The FBI moved in and the Los Angeles Unified School District (LAUSD) moved on after agents raided district headquarters and confiscated boxes of documents about the failed iPads-for-all project.
Federal agents armed with a grand jury subpoena carted away 20 boxes of documents Monday having to do with the purchase of iPads and software in a controversial $1.3-billion program—approved unanimously by the school board in June 2013—that is still being rolled out. The subpoena requires the district to produce documents and get them to a downtown courthouse on Friday morning.
The documents specified in the subpoena include “score sheets; complete notepads, notebooks and binders; reports; contracts; agreements; consent forms; files; notices; agenda; meetings notes and minutes; instructions; accounting records” and more, according to the Los Angeles Times.
The district wants to equip all of its 640,000 students with technology and software to facilitate teaching with new Common Core standards that are being adapted nationwide. It also wants to balance the educational playing field somewhat for low-income students.
The district abruptly halted distribution of the computing devices in August after a disastrous, rollout clouded by questions of impropriety between LAUSD officials and suppliers of goods and services related to the program. Around 109,000 iPads have already been purchased but just 62,000 have the Pearson curriculum for teaching loaded.
The day after the FBI visit, Superintendent Ramon Cortines announced that he was reversing his earlier decision to expand the project to 27 more schools. His predecessor, John Deasy, put the expansion on hold in August just before resigning under fire in October, but Cortines surprisingly revved it back up shortly after being hired to replace him.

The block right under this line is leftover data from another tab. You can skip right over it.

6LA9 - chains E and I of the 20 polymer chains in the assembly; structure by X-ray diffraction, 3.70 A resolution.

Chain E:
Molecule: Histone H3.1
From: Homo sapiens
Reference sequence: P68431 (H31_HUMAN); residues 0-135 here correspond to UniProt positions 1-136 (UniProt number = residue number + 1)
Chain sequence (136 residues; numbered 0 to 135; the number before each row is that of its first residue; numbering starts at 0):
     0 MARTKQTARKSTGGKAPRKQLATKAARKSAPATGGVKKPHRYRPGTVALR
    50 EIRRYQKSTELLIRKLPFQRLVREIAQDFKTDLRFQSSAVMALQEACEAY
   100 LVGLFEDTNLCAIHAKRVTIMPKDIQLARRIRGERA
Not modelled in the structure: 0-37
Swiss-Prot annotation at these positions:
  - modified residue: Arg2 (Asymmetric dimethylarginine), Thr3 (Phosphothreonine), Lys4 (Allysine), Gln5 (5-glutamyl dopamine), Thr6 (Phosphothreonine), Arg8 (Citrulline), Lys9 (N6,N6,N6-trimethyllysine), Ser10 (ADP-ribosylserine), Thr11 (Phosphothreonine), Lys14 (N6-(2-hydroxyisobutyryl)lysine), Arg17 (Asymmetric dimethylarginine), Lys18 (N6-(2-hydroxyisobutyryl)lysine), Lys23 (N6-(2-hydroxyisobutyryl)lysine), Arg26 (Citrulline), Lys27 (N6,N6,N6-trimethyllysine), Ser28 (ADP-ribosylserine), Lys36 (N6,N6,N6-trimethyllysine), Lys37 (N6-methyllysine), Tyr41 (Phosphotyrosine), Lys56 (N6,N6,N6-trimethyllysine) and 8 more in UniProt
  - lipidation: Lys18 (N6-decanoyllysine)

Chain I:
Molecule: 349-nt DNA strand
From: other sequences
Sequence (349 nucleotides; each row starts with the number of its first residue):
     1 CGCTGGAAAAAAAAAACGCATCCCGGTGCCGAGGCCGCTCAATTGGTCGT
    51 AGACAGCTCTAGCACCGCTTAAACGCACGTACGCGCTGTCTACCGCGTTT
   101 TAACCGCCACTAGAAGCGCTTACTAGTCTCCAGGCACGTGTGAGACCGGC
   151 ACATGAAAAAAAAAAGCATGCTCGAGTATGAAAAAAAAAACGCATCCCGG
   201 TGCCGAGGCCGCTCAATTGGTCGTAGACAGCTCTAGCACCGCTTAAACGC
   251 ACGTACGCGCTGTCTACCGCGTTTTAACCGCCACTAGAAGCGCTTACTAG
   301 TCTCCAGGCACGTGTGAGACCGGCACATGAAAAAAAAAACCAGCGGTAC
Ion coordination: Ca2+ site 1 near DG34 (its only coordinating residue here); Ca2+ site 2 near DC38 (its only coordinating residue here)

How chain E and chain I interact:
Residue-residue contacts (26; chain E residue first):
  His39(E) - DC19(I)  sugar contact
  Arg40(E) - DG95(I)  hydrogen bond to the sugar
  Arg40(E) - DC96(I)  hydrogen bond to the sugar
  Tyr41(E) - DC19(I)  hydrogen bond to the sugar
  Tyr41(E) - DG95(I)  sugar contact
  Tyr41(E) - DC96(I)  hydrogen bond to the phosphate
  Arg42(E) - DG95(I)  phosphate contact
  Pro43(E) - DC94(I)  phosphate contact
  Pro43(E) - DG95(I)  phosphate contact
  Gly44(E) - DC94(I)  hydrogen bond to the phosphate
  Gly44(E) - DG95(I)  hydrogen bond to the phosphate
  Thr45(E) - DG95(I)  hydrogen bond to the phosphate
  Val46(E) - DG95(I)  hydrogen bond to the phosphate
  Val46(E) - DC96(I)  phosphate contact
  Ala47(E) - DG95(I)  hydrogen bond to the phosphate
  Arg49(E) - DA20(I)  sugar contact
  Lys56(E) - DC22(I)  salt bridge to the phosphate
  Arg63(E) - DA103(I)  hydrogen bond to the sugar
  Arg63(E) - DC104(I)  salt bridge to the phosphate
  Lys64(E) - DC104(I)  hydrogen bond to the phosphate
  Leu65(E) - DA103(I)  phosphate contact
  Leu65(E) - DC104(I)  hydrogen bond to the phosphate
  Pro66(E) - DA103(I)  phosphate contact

The superintendent said he was scrapping the existing contract with Apple to purchase iPads equipped with software by Pearson Education Corporation used to prepare for the new curriculum. Critics say Deasy and his chief lieutenants had improper contacts with Apple and Pearson before and during the contract bidding process. Deasy’s deputy, Jaime Aquino, was an executive at Pearson before joining LAUSD.
Questions were also raised about the legality of using school construction bond funds for the project. Around $500 million of the money was used for the computers and software and $800 million went to wi-fi infrastructure, staff training and other expenses.
Although the Pearson purchases are mothballed, the district is continuing to buy equipment in advance of testing in the spring that will require the technology. The contract will be put back out to bid, Cortines said, but that will delay equipping kids at those 27 schools until Fall 2015.
Problems surfaced immediately in the very limited first-stage of the iPad rollout. Virtual keyboards proved impractical, so $38 million in real keyboards was put on the tab. Kids hacked their way past security barriers to use banned social media—and access websites they legitimately needed for homework. The district belatedly struggled to create a policy for handling lost or broken iPads.
The raid follows an internal investigation by the district’s inspector general and one by the Los Angeles County District Attorney’s office, which did not find any illegalities worth prosecuting.